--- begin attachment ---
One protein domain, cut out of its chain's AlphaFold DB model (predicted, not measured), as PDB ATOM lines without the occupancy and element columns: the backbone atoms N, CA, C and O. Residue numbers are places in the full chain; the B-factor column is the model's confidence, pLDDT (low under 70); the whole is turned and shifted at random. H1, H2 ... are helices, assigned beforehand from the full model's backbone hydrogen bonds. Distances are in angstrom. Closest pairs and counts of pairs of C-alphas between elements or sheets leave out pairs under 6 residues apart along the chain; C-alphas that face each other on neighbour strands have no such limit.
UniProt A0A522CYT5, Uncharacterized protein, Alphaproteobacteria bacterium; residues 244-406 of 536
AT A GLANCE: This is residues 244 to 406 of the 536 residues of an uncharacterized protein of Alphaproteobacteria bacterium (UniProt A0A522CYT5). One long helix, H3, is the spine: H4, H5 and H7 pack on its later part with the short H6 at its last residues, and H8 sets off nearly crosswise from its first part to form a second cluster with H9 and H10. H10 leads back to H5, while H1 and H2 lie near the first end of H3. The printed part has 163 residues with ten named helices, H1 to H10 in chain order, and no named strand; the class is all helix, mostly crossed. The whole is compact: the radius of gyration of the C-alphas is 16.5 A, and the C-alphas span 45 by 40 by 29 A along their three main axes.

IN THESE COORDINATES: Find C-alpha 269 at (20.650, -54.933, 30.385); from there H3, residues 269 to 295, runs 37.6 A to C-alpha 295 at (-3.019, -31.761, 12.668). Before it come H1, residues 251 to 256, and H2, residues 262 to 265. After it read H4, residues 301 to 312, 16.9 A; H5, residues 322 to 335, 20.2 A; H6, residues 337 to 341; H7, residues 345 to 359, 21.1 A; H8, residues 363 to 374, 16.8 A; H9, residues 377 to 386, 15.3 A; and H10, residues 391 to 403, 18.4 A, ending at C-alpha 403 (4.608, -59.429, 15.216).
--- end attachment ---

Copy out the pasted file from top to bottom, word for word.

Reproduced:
One protein domain, cut out of its chain's AlphaFold DB model (predicted, not measured), as PDB ATOM lines without the occupancy and element columns: the backbone atoms N, CA, C and O. Residue numbers are places in the full chain; the B-factor column is the model's confidence, pLDDT (low under 70); the whole is turned and shifted at random. H1, H2 ... are helices, assigned beforehand from the full model's backbone hydrogen bonds. Distances are in angstrom. Closest pairs and counts of pairs of C-alphas between elements or sheets leave out pairs under 6 residues apart along the chain; C-alphas that face each other on neighbour strands have no such limit.
UniProt A0A522CYT5, Uncharacterized protein, Alphaproteobacteria bacterium; residues 244-406 of 536
AT A GLANCE: This is residues 244 to 406 of the 536 residues of an uncharacterized protein of Alphaproteobacteria bacterium (UniProt A0A522CYT5). One long helix, H3, is the spine: H4, H5 and H7 pack on its later part with the short H6 at its last residues, and H8 sets off nearly crosswise from its first part to form a second cluster with H9 and H10. H10 leads back to H5, while H1 and H2 lie near the first end of H3. The printed part has 163 residues with ten named helices, H1 to H10 in chain order, and no named strand; the class is all helix, mostly crossed. The whole is compact: the radius of gyration of the C-alphas is 16.5 A, and the C-alphas span 45 by 40 by 29 A along their three main axes.

IN THESE COORDINATES: Find C-alpha 269 at (20.650, -54.933, 30.385); from there H3, residues 269 to 295, runs 37.6 A to C-alpha 295 at (-3.019, -31.761, 12.668). Before it come H1, residues 251 to 256, and H2, residues 262 to 265. After it read H4, residues 301 to 312, 16.9 A; H5, residues 322 to 335, 20.2 A; H6, residues 337 to 341; H7, residues 345 to 359, 21.1 A; H8, residues 363 to 374, 16.8 A; H9, residues 377 to 386, 15.3 A; and H10, residues 391 to 403, 18.4 A, ending at C-alpha 403 (4.608, -59.429, 15.216).